Heritage Grants applications are assessed in two rounds.  A first-round pass is given when HLF has endorsed outline proposals and earmarked funding. A first-round pass may also include an immediate award to fund the development of the project. Detailed proposals are then considered by HLF at second-round and as long as plans have progressed satisfactorily and according to the original proposal, an award for the project is confirmed.


Thanks to National Lottery players, we invest money to help people across the UK explore, enjoy and protect the heritage they care about - from the archaeology under our feet to the historic parks and buildings we love, from precious memories and collections to rare wildlife. Follow us on Twitter, Facebook and Instagram and use #HLFsupported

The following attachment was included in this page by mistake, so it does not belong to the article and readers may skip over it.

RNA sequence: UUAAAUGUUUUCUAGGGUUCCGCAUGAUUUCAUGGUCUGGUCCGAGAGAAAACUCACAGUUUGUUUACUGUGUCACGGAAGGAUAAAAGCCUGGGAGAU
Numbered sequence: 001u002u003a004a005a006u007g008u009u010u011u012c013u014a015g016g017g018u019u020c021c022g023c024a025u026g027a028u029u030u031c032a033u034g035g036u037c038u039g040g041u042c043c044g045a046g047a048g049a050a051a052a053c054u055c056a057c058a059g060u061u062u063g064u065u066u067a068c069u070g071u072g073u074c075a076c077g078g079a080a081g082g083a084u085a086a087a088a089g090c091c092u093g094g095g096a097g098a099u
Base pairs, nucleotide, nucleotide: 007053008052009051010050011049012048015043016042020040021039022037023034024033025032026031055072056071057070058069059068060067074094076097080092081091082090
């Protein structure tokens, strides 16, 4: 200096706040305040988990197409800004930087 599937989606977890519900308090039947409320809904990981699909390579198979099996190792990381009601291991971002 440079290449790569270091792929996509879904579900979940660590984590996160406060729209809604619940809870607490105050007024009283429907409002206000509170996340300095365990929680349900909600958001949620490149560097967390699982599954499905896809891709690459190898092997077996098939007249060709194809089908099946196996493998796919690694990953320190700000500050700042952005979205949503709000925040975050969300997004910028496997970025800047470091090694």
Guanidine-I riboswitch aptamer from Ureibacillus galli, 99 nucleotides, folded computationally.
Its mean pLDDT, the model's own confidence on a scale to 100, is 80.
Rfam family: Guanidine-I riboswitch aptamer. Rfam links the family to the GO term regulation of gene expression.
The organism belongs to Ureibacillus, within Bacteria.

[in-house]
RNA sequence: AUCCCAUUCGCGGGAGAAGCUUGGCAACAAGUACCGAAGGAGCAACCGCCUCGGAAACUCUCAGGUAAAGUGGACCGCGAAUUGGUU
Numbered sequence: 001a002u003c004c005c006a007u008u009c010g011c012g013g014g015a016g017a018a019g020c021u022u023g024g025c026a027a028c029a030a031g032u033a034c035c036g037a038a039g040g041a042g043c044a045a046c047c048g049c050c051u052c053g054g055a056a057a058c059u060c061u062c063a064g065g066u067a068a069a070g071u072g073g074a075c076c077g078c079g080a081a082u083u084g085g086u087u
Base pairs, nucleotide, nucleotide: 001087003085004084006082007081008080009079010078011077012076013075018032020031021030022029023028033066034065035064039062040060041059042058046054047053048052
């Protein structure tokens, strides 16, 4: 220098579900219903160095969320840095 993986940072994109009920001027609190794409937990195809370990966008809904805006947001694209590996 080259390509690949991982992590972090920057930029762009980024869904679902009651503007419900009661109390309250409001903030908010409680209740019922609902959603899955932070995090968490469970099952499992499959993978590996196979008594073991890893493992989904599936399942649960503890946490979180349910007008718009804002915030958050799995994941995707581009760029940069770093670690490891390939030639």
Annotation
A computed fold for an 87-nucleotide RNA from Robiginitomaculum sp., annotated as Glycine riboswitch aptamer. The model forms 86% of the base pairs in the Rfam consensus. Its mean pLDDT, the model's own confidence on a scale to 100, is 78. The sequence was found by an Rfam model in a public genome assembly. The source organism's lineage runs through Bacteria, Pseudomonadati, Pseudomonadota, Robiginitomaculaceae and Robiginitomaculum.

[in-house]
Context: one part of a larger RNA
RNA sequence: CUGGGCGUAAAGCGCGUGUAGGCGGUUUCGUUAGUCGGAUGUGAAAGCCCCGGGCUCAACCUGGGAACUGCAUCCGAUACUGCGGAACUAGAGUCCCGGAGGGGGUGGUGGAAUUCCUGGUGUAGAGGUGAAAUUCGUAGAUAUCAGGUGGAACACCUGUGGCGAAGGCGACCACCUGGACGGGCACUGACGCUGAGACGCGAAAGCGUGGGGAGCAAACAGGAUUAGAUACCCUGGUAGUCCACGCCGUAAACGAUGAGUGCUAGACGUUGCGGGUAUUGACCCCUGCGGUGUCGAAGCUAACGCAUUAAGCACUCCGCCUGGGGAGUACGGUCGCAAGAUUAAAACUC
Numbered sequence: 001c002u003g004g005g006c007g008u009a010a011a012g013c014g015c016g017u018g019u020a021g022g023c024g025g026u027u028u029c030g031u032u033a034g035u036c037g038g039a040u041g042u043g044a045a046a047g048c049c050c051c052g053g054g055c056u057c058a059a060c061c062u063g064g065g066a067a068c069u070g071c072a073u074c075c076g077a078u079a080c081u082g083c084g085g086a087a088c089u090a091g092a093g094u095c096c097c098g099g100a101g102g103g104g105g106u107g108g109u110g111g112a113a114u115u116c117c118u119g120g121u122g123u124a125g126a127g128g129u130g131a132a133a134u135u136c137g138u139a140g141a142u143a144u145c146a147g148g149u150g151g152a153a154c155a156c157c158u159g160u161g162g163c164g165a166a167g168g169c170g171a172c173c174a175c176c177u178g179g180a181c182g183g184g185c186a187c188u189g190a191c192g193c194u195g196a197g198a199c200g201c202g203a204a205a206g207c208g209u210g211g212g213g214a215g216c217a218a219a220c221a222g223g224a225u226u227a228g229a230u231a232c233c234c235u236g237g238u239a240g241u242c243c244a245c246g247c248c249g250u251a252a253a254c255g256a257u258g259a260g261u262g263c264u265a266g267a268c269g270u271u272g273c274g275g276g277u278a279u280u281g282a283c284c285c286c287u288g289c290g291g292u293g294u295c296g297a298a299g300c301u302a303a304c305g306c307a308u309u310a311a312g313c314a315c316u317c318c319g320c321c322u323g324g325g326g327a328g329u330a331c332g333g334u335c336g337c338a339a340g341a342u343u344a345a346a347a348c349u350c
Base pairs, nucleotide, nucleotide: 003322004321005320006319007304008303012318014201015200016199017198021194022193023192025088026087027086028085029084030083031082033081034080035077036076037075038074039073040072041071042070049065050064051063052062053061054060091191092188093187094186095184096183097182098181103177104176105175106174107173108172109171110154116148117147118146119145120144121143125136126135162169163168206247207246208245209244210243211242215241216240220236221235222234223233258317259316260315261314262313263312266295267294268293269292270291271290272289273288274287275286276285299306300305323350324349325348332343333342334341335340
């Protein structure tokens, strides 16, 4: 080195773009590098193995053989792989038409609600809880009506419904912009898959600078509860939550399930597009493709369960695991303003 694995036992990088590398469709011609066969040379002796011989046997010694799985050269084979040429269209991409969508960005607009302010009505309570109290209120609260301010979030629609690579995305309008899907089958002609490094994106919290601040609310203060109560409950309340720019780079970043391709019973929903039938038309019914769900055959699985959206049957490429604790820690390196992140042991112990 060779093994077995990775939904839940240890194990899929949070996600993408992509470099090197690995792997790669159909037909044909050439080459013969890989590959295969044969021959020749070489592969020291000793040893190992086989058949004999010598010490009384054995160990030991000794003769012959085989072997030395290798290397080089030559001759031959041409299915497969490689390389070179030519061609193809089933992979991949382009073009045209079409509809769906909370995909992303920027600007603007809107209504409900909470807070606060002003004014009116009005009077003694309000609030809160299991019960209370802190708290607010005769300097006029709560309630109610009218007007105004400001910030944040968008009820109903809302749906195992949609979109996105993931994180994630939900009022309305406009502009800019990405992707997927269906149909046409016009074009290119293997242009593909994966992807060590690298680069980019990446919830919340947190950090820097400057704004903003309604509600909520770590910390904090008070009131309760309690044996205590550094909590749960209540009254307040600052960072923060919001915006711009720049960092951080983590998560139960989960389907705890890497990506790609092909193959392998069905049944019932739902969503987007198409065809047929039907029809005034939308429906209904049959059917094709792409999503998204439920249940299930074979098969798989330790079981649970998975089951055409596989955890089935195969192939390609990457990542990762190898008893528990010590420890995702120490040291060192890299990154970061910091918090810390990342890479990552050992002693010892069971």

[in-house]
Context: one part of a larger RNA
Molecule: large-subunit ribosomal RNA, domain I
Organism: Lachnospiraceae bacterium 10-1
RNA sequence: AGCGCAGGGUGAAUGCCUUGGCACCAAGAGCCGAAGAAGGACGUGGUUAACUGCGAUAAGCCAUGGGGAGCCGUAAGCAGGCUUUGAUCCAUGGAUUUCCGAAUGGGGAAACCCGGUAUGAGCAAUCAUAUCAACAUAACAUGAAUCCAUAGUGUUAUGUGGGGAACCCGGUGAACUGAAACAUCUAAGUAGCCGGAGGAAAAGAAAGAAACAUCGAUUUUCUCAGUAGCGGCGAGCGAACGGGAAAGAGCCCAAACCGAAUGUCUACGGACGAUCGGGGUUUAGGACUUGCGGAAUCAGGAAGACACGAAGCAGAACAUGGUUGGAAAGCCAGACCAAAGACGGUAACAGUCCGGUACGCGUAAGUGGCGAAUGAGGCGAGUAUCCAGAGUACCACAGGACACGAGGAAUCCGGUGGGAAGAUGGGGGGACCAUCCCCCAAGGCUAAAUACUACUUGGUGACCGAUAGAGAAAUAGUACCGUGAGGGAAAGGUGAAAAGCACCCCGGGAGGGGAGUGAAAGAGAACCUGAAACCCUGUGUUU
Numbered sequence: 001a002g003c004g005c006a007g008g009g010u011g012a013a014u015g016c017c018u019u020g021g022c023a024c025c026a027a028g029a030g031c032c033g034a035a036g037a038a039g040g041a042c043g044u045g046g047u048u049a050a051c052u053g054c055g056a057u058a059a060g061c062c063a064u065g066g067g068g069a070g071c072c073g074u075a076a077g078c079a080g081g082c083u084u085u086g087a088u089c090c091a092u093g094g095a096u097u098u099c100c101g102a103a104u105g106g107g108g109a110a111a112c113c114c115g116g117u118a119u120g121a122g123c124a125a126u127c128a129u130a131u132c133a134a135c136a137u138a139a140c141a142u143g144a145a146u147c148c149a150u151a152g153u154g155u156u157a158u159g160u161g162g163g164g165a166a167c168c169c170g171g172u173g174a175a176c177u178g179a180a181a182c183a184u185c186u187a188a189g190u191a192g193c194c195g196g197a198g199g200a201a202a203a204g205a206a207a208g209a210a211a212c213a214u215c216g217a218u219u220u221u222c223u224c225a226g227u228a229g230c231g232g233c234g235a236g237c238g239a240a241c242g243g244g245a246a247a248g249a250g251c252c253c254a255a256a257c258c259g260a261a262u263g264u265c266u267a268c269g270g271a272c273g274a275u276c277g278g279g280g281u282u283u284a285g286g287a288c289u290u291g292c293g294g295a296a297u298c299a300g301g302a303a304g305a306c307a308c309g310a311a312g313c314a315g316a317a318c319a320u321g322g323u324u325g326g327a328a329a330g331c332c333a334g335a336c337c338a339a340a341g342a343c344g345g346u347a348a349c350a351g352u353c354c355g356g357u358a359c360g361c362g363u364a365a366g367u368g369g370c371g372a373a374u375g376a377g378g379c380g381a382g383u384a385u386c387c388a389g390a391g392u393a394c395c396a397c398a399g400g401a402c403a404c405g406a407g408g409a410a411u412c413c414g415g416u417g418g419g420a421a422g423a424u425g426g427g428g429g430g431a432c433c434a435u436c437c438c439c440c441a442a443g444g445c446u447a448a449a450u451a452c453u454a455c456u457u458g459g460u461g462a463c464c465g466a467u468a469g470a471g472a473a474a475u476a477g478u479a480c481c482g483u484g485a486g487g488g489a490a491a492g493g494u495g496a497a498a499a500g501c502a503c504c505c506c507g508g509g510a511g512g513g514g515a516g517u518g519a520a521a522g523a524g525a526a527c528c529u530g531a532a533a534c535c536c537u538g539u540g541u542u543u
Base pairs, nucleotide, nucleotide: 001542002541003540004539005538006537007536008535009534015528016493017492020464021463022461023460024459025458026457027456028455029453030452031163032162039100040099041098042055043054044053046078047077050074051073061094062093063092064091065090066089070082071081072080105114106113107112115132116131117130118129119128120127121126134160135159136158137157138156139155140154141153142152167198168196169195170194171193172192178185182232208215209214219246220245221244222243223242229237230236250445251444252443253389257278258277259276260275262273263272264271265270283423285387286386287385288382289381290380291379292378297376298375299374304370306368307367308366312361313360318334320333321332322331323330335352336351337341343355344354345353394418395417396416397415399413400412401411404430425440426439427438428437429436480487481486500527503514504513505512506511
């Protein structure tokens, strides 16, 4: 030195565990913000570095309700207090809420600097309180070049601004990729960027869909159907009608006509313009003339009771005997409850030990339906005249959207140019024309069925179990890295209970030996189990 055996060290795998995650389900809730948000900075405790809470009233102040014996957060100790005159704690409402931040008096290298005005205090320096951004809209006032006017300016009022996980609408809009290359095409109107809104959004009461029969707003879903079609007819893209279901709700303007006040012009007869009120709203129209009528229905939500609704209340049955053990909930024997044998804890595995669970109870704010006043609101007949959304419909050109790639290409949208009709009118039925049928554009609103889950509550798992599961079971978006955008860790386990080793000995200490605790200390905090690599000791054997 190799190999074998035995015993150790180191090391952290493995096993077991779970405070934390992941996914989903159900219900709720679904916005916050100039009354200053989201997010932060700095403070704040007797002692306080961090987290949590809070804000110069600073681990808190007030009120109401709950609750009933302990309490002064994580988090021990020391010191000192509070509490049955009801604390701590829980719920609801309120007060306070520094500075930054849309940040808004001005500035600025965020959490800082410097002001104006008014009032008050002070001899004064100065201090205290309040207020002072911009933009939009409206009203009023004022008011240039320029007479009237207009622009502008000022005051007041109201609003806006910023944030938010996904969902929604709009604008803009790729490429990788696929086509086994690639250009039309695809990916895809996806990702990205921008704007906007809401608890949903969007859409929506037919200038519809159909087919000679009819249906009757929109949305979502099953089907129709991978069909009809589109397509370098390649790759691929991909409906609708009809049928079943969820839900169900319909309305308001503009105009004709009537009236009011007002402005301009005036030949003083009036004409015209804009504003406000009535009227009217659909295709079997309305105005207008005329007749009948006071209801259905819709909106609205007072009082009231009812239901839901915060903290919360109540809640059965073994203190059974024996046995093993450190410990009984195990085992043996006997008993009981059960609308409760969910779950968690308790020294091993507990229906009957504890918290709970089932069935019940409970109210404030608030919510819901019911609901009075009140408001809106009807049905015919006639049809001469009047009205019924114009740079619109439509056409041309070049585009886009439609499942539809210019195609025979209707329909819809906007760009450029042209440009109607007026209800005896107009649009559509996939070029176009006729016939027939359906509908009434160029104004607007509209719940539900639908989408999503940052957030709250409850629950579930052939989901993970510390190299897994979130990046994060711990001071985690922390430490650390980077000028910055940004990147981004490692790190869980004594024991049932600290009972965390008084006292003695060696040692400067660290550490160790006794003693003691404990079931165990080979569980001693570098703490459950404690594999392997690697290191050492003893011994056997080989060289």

About the Royal Shakespeare Company

The Royal Shakespeare Company creates theatre at its best, made in Stratford-upon-Avon and shared around the world. We produce an inspirational artistic programme each year, setting Shakespeare in context, alongside the work of his contemporaries and today’s writers.  


Everyone at the RSC - from actors to armourers, musicians to technicians - plays a part in creating the world you see on stage. All our productions begin life at our Stratford workshops and theatres and we bring them to the widest possible audience through our touring, residencies, live broadcasts and online activity. So wherever you experience the RSC, you experience work made in Shakespeare’s home town.  


We have trained generations of the very best theatre makers and we continue to nurture the talent of the future. We encourage everyone to enjoy a lifelong relationship with Shakespeare and live theatre. We reach 530,000 children and young people annually through our education work, transforming their experiences in the classroom, in performance and online. Registered charity no. 212481